Wednesday, May 4, 2011

FAKE "MAC Defender" Scamware Attack
via infected Webpages


What is 'scamware'? (Also known as 'rogueware'). It is a form of malware that pretends to be something it is NOT in order to use social engineering / LUSER behavior to get you to install actual malware. The most numerous kind of scamware occurs on the Internet where you visit a web page and start getting bombarded with messages on your screen that you have been "INFECTED" with whatever, when in fact you have NOT. If you are, let's be blunt, foolish enough to allow your web browser to automatically download software, or even worse, if you allow your web browser to actually OPEN what you automatically download, you're a prime sucker for scamware. Don't do that!

This is the very first instance of actual working scamware for Mac OS X that I am aware of. The most excellent SANS NewsBites Volume 13 Number 35 newsletter issue provides an announcement of the situation as well as resource links. You can sign up for the free SANS newsletters HERE. (I occasionally have disagreements with SANS over their FUD publishing and spelling, but overall they're a terrific resource).

DETAILS

The Scamware: "MAC Defender" (Note the spelling difference from 'MacDefender', which is an actual program developed in Germany, sadly hurt by bad publicity created due to the 'MAC Defender'  scamware).

The Infection Vector: Web pages.

The Setup:

1) Through nefarious means, the scamware tosses messages on your screen that you Mac has been infected with something. It insists that you pay $money$ to install the scamware Trojan horse in order to remove the fake 'infection'. Here is an illustration kindly provided by PCWorld.com.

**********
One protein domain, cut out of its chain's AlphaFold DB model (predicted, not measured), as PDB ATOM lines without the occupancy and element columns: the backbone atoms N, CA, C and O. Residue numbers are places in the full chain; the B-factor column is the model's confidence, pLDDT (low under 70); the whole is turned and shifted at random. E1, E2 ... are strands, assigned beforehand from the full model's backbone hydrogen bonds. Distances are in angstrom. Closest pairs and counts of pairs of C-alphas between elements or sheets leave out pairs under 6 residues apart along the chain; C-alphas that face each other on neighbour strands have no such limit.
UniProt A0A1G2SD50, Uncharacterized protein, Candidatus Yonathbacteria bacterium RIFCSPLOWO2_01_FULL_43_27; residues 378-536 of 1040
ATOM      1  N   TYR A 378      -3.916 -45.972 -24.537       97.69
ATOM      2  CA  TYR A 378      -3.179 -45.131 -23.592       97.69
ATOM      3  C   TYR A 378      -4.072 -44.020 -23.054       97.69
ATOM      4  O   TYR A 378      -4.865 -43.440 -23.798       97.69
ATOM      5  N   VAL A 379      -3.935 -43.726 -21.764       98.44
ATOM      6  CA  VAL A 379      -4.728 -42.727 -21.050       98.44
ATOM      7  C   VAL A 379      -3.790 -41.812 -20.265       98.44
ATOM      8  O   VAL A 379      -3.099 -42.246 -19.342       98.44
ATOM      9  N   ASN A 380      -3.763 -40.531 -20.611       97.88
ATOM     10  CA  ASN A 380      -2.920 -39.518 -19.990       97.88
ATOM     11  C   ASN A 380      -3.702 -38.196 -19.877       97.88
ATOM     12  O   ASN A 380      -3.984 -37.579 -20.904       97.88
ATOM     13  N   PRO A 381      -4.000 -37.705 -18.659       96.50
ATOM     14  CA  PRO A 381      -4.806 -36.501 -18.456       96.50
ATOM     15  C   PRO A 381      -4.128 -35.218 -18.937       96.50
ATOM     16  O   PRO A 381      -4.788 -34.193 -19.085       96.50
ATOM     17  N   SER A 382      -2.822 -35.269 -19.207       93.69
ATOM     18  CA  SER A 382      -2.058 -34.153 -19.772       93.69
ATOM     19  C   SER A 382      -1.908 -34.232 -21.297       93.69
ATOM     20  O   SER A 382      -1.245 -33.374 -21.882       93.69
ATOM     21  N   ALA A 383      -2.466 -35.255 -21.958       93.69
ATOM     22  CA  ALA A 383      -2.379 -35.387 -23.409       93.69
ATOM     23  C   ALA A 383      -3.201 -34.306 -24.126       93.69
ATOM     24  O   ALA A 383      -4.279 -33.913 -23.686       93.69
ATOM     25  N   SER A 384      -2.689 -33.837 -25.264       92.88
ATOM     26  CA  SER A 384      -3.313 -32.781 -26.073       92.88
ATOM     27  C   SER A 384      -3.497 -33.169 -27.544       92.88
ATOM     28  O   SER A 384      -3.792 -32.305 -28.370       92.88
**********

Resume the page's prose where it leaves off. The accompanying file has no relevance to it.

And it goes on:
2) If you foolishly allow your web browser to download software, the infected web page will IMMEDIATELY auto-download the Trojan horse to your Mac. THIS IS BAD!

3) If you foolishly allow your web browser to open software it has automatically downloaded, the Trojan horse will automatically open. THIS IS VERY BAD!

4) If you happily never allow auto-anything, then you could still be coerced into clicking the download link for the scamware Trojan horse. Worse yet, you might even open the Trojan horse on your computer. DON'T DO THAT!

At the moment, this scamware attack is occurring at a variety of web pages related to the killing of terrorism scourge Osama Bin Laden. Be extra special watchful at such websites for this scamware.

The STING: You fork over $money$ and your CREDIT CARD information for what is worthless garbage software that does nothing at all. Your credit card has just been stolen.
Note how I still call this scamware a 'Trojan horse'. There are two reasons why. First, it's not what it pretends to be, despite it being an 'empty' Trojan horse. Second, the scamware could easily contain one of the current actual Mac OS X Trojan horses, three of which are capable of botting your Mac. And that's very very bad.

How to Protect Yourself:

A) The Second Rule of Computing! Verify the authenticity and legitimacy of absolutely every piece of software you are tempted to install. In this case, you'll save yourself spending $money$ on worthless garbage as well as your credit card information. Also, seeing as there are currently 28 different Trojan horses for Mac OS X, (26 actually, if you exclude the hacker tools), you'll be preventing yourself from getting infected for real.